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Letters

Sept. 11, 2000
Sept. 11, 2000

Table of Contents
Sept. 11, 2000

Olympics 2000
Olympics 2000 [bonus Piece]

Letters

Tiger Woods did something notable, and you didn't put him on the
cover! Thank God.
--PHIL WILKE, Lawrence, Kans.

This is an article from the Sept. 11, 2000 issue

Thanks for the Memories

As sport is primarily the collection of memories, your Where Are
They Now? edition (July 31) was the most enjoyable issue I have
read since I started with SI 30 years ago.
JONATHAN GAFFNEY, Arlington, Va.

After reading about Sidd Finch (Where Are You, Sidd Finch?), I
tried his method. I used your photos to analyze his stance. I
then went outside to test myself. The results? My fastball jumped
10 mph, and my football throw went 20 yards farther. Siddney,
here I come!
ROBERT HUTCHINGS, Anchorage

My teenage son read the Finch story. "Dad, you've got to read
this," he said. "It sounds just like a movie." After I explained
the history of Finch, a look came over his face that I hadn't
seen since he learned at a very young age that the animals on the
Jungle Cruise at Disney World were not real.
MARK MORET, Arden Hills, Minn.

Please don't scare us as you did in your July 31 issue. Your
story about a chap gallivanting around the U.K. with a beautiful
American girlfriend, accomplishing feats heretofore thought
impossible, makes fans fearful of losing a beautiful sport to
someone who makes the term competitor obsolete. Surely, the story
of Tiger Woods is a ruse concocted by SI to stimulate our
imaginations. By the way, is there any chance this Finch kid will
decide to play for the Braves?
JASON CRAWFORD, Columbus, Ga.

Who is this Mark Hofmann who wrote the Sidd Finch article? Maybe
this Finch stuff makes me paranoid, but the only Mark Hofmann
I've ever heard of is the notorious forger of literary documents.
Last I heard, he was in the clink, serving a life sentence for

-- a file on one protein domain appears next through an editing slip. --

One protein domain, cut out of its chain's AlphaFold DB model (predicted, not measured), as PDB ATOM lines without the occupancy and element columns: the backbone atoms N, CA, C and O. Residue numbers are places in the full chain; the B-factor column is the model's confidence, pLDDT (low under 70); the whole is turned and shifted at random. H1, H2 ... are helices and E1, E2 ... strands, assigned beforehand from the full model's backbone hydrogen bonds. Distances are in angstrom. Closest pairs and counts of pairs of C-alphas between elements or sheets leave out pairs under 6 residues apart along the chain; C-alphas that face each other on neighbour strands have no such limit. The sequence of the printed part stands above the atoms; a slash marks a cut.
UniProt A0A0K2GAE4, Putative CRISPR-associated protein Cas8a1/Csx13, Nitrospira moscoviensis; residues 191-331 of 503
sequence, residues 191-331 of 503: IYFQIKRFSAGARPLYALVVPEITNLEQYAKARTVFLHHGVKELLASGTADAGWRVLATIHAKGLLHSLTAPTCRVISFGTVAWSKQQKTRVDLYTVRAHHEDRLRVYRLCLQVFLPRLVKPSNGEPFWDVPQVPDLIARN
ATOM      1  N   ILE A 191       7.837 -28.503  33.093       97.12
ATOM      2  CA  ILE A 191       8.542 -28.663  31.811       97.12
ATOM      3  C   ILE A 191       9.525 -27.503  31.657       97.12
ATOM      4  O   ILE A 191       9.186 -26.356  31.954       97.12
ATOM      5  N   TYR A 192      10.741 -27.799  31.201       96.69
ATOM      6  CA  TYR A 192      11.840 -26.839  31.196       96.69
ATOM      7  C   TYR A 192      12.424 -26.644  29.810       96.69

double murder! Something's fishy here.
MAX GULKER, New York City

Thanks to Richard Hoffer and Steve Rushin for their stories on
two of football's storied players, Don Meredith (Fine and Dandy)
and Alan Page (Thanks, Your Honor). It's nice to see Dandy Don is
doing well, and I got goose bumps when Rushin recounted the tale
of the eight-year-old boy by the stairwell.
JEREMY JOHNSON, Huntsville, Ark.

From your article I learned what William Perry has not been doing
with his life (Chillin' With the Fridge). He has not been getting
caught driving drunk, having altercations with police or
begetting children all over the country. What he has been doing
is making an honest, hardworking living, staying in love with his
childhood sweetheart and keeping his wonderful sense of humor to
go with that great gap-toothed smile.
BILLY WEAVER, Rock Hill, S.C.

As a member of the 1975 Cincinnati Reds, I found it refreshing to
see our team picture resurface (The Champs of '75). However, it
was perplexing to see the phrase "whereabouts unknown" attached
to my name. For the past 25 years I've received several autograph
requests per month from kids around the country. They have no
problem finding me. I work as a member of the technical staff at
the MITRE Corporation, a federally funded research and
development center.
TOM CARROLL, McLean, Va.

You printed that I'm an orthopedic surgery fellow (Lost and
Found). I'm doing a research fellowship, but that doesn't make me
a fellow. There's a huge difference. I'm still trying to get into
an orthopedic surgery residency.
DEBI THOMAS, Little Rock

COLOR PHOTO: BILL FRAKESCOLOR PHOTO: JOEY TERRILL

Where Are They Now, Part II

We've received mail about omitting people like Lorenzo Charles
(above, left), who made the winning basket for North Carolina
State in the 1983 NCAA title game against Houston. After a career
playing overseas, Charles, 36, is weighing an offer to coach.
When Baltimore Colts rookie Jim O'Brien kicked the winning
32-yard field goal in Super Bowl V against the Dallas Cowboys,
his place in football was secure. Now 53, he's a business
consultant living in Thousand Oaks, Calif.